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Influence of aging on metal availability in soils
Lock, K.; Janssen, C.R. (2003). Influence of aging on metal availability in soils. Rev. Environ. Cont. Tox. 178: 1-12
In: Reviews of environmental contamination and toxicology. Springer-Verlag: New York, N.Y.. ISSN 0179-5953; e-ISSN 2197-6554, more
Peer reviewed article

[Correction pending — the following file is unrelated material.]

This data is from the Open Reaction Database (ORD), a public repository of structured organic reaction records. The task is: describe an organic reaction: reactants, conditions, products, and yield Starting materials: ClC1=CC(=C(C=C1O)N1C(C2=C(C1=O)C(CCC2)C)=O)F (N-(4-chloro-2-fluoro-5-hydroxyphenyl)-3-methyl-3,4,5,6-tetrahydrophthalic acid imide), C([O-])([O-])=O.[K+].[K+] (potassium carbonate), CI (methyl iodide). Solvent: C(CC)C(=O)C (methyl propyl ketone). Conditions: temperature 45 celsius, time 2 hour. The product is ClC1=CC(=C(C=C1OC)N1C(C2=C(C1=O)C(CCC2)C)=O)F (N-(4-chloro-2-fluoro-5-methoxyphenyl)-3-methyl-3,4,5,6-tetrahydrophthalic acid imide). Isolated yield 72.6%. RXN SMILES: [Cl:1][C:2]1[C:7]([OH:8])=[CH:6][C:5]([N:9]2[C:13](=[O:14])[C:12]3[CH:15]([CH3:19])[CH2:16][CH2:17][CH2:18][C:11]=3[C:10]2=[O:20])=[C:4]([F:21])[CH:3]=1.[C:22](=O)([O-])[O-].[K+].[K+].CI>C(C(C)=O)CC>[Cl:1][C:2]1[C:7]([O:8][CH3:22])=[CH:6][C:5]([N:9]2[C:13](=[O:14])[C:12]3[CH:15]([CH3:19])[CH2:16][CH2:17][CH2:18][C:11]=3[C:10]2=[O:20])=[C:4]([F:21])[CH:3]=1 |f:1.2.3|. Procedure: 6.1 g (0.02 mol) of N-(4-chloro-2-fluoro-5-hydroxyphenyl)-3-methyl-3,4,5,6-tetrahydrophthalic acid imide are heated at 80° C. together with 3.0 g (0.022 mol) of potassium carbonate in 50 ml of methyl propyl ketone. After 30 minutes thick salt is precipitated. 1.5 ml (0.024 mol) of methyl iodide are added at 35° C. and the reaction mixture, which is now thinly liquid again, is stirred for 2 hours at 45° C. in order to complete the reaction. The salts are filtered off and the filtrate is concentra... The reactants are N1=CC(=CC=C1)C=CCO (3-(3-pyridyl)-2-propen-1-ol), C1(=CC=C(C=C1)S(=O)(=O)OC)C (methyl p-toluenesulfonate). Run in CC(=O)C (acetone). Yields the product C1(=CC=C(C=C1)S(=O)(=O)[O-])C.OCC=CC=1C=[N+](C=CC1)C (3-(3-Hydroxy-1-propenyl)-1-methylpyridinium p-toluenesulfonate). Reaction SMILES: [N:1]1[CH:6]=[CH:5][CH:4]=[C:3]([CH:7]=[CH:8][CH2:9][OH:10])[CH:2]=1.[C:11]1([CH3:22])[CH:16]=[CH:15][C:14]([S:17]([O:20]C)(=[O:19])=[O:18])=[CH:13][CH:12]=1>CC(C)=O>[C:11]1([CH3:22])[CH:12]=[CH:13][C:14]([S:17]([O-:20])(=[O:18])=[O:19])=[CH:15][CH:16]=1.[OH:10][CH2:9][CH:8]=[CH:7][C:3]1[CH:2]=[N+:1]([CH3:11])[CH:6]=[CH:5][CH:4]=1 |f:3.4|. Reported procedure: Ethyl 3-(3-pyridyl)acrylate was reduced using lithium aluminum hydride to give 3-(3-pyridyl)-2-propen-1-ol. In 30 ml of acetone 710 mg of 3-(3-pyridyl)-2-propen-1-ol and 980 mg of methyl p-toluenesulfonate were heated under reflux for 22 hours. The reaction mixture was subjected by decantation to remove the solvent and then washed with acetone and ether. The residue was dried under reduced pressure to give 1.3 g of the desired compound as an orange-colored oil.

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    An overview is given on the literature concerning the effect of long-term processes, called aging, on metal availability, and consequences for risk assessment of metal-contaminated soils are discussed. Experiments with freshly prepared metal oxyhydroxides and calcites overpredict the influence of aging because of the initial transformations occurring in these systems. Also, freshly ground clays are not representative of field soils because the surface area exposed for fixation is unrealistically high. Experiments with field soils confirm the hypothesis that metal availability can decrease as a result of aging, especially for metals with a small ionic radius. Although aging also seems to affect metal uptake, it should be noted that some organisms are able to regulate their internal metal concentrations within a narrow range, especially for essential elements. Deficiency of essential metals as well as metal toxicity to plants and invertebrates seem to be related to the environmental availability of these metals. Unfortunately, aging effects are often confounded by differences in soil properties between freshly spiked and historically contaminated soils. Environmental parameters such as temperature, moisture content, drying and rewetting cycles, and pH affect the rate of aging, whereas pH seems to be the sole important parameter affecting the extent of aging.

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